Thursday, March 5, 2009

Poor Countries Need U.S.$25 Billion Up-Front - IMF

Africa: Poor Countries Need U.S.$25 Billion Up Front - IMF
Mariam Isa
4 March 2009

Johannesburg — POOR countries urgently needed at least $25bn in low-cost finance this year to help their economies ride out the global financial crisis, the International Monetary Fund (IMF) said yesterday.
IMF MD Dominique Strauss-Kahn warned that there was a real risk the world economy would contract this year. He said this would be reflected in the IMF's updated growth forecasts next month.
News and data had worsened since the IMF predicted the global economy would grow 0,5%, he told reporters in a video conference link between Washington and Johannesburg.
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This meant "the probability of our next global forecast being lower than that is very high".
The risk of a forecast below zero was a serious risk, he said.
If the global downturn worsened, the number of the most vulnerable economies could almost double from 20 now, while their funding needs could rise to $140bn, the Washington-based lender said.
Most of those countries were in sub-Saharan Africa, expected to grow just more than 3% this year, compared with 4% for low-income countries overall, the IMF said in a report.
"I believe we have to scale up the support we supply to Africa. We are urging donor countries not to reduce aid flows," Strauss-Kahn said. This was necessary despite the fact that advanced economies were grappling with what is set to be the worst global financial crisis for 80 years.
The report said, "At a time when the advanced economies are spending hundreds of billions of dollars on fiscal stimulus and financial sector restructuring, we must find room to help low-income countries."
Strauss-Kahn said there were also plans to help Zimbabwe.
Finance Minister Trevor Manuel had contacted him on how to "resume normal relations" with Zimbabwe, and they would discuss this further at an IMF conference in Tanzania next week. "No decisions have been made," he said.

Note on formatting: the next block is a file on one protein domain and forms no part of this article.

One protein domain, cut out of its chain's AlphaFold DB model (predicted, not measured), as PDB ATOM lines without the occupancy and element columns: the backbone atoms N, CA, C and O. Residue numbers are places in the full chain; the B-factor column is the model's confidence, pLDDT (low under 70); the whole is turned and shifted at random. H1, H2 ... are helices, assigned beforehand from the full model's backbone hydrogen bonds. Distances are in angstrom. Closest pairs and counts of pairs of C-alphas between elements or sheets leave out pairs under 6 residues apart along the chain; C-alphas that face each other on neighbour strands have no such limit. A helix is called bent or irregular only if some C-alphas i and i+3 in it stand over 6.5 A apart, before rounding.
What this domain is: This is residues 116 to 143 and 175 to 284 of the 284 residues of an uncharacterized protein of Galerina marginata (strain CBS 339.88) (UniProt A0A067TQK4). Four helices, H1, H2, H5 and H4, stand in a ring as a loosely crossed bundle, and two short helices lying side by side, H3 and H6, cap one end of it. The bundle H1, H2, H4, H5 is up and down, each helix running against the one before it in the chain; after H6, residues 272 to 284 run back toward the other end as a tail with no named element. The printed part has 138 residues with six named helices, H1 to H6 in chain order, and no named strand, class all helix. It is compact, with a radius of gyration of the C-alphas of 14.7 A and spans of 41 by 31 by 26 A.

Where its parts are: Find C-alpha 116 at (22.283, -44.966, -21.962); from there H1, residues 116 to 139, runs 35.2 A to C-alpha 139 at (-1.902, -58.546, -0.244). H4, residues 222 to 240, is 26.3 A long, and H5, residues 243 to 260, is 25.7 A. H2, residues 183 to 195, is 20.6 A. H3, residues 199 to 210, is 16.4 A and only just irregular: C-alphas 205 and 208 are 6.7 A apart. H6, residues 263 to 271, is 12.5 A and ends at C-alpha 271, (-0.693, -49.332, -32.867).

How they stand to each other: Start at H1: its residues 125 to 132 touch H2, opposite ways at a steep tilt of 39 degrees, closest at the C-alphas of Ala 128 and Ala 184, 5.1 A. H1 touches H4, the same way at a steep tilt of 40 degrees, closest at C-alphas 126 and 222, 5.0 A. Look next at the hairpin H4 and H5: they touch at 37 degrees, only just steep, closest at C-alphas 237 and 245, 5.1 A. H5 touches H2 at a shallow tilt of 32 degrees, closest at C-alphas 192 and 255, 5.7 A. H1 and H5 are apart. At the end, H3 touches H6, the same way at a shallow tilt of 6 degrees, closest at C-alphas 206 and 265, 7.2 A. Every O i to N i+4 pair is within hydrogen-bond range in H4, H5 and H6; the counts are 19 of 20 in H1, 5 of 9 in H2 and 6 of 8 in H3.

Antoinette Sayeh, head of the IMF's Africa department, said the IMF was preparing to send a mission to Zimbabwe.
"The international community will have a significant challenge with Zimbabwe's arrears. They will have to be cleared before we can engage with Zimbabwe," she said.
"We have a mission going to Zimbabwe to discuss with the authorities their policy ambitions and reform agenda, to assess whether the international community can support in a way which is significant," Sayeh said. IMF officials said Zimbabwe's arrears with the IMF stood at about $130m, but the country would also have to clear much larger amounts owed to the World Bank and the African Development Bank.
It has been about two years since the institution last sent a mission to the country.
Southern African Development Community ministers decided last week to push for donor aid for Zimbabwe but deferred a decision on a rescue package to a regional summit.
The international community is sceptical about whether the unity government of President Robert Mugabe's Zanu (PF) and Prime Minister Morgan Tsvangirai's Movement for Democratic Change will last.
Sayeh said the IMF was also looking at its growth forecasts for SA, which the government predicts will reach 1,2% this year. But analysts are increasingly revising their growth forecasts for SA below 1%, with some now predicting the country faces recession. "SA has done reasonably well on the financial sector, and it's not very dependent on international funding ... but as the domestic economy slows, concerns over the quality of bank assets rise," Sayeh said.
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Poor countries were being hit by falling demand for their exports, the commodities prices slump and drying up of investment and aid.
The IMF report said lower growth would have serious implications for poverty and political stability so social safety net programmes should be ramped up. The $25bn needed by the most vulnerable countries amounted to 80% of yearly aid to all low-income countries in recent years, it said.

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